Overdale was a small residential district in downtown Montreal which became a famous symbol of the struggle between urban conservationists and land developers. In the mid-1980s, two developers, Robert Landau and Douglas Cohen—operating under an array of names, including Les Galleria Dorchester, and Grinch Realties—purchased a series of buildings in an area bounded by Overdale Ave., Lucien L'Allier St., Mackay Street and Dorchester Blvd. (Dorchester was renamed as René Lévesque Blvd. in 1987.) The developers proposed to demolish all of the homes and replace them with a large condo project.

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dbo:abstract
  • Overdale was a small residential district in downtown Montreal which became a famous symbol of the struggle between urban conservationists and land developers. In the mid-1980s, two developers, Robert Landau and Douglas Cohen—operating under an array of names, including Les Galleria Dorchester, and Grinch Realties—purchased a series of buildings in an area bounded by Overdale Ave., Lucien L'Allier St., Mackay Street and Dorchester Blvd. (Dorchester was renamed as René Lévesque Blvd. in 1987.) The developers proposed to demolish all of the homes and replace them with a large condo project. The Executive Committee of the Montreal city administration, headed by Mayor Jean Doré, was split on the issue. Doré had risen to power through the Montreal Citizens' Movement (known in French as the Rassemblement des citoyens et des citoyennes de Montréal or RCM). The MCM had considered the defense of tenants' rights to be among its primary goals. Doré had promised to change the demolitionist ways of his predecessor, Mayor Jean Drapeau; however, when developers promised a project that would yield significant municipal tax dollars, Doré decided to allow the project to evict the tenants of the homes and demolish the buildings which housed 87 residents. The buildings to be demolished included many fine, Victorian-era structures as well as the onetime home of Louis Hippolyte Lafontaine. Tenants and experts argued that the terrain was large enough to allow for the construction of the new project alongside the existing structures—yet the appeals were rejected. City inspectors condemned the buildings as electrical hazards. The tenants were ordered out, saving the landlords the inconvenience of negotiating the departure of each individual tenant. In spite of protests and arrests and considerable public reaction in opposition to the planned project and the methods employed to evict the tenants, the buildings (except for the onetime home of Lafontaine) were demolished in 1989. The promised $100-million condominium development was not built for decades and remained a parking lot until 2015, when construction started. See YUL Condos (below). The developers paid the city to build a separate building farther from downtown which would be offered to the evicted tenants. The rents were much higher at the new development. The Overdale-area residents were invited to move to the new project but most refused. (en)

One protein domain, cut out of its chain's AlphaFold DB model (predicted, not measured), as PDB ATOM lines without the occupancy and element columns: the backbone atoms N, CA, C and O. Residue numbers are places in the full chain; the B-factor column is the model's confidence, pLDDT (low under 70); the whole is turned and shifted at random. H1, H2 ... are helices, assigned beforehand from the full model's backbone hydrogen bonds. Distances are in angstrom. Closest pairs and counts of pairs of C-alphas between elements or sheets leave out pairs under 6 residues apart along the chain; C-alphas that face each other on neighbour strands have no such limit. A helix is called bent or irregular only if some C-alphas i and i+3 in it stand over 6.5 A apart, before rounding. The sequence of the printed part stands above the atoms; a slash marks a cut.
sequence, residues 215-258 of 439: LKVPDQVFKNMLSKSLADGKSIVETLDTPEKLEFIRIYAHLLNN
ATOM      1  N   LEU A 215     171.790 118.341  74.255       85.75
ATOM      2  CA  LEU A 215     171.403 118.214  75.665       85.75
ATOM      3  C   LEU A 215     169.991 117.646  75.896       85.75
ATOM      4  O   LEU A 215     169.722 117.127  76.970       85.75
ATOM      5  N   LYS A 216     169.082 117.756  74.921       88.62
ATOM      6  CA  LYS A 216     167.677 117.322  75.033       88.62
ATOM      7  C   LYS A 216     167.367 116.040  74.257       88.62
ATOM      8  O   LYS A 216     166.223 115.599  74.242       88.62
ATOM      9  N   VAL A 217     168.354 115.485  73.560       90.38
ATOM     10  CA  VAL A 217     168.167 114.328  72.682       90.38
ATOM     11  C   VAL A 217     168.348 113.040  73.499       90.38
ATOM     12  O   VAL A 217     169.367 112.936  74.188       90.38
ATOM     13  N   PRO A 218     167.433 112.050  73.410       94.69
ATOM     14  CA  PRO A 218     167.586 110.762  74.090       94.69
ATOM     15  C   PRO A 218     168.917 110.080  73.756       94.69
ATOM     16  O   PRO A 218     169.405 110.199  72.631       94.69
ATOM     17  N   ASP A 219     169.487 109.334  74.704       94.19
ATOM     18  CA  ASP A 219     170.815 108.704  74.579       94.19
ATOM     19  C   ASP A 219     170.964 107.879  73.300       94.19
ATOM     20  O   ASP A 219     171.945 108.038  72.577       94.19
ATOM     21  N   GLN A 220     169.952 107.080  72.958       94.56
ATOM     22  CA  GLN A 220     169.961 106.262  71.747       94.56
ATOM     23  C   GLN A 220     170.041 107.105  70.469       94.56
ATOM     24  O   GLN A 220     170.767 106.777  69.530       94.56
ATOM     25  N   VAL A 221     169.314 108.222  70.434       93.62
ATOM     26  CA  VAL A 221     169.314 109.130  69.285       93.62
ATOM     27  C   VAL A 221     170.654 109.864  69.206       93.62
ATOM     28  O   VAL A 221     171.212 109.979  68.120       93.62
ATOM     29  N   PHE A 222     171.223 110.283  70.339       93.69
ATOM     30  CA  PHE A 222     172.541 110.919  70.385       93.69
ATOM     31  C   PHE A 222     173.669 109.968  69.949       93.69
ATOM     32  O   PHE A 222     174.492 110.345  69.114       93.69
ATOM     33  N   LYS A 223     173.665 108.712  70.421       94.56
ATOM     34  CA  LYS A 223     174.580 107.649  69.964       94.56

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  • Overdale was a small residential district in downtown Montreal which became a famous symbol of the struggle between urban conservationists and land developers. In the mid-1980s, two developers, Robert Landau and Douglas Cohen—operating under an array of names, including Les Galleria Dorchester, and Grinch Realties—purchased a series of buildings in an area bounded by Overdale Ave., Lucien L'Allier St., Mackay Street and Dorchester Blvd. (Dorchester was renamed as René Lévesque Blvd. in 1987.) The developers proposed to demolish all of the homes and replace them with a large condo project. (en)
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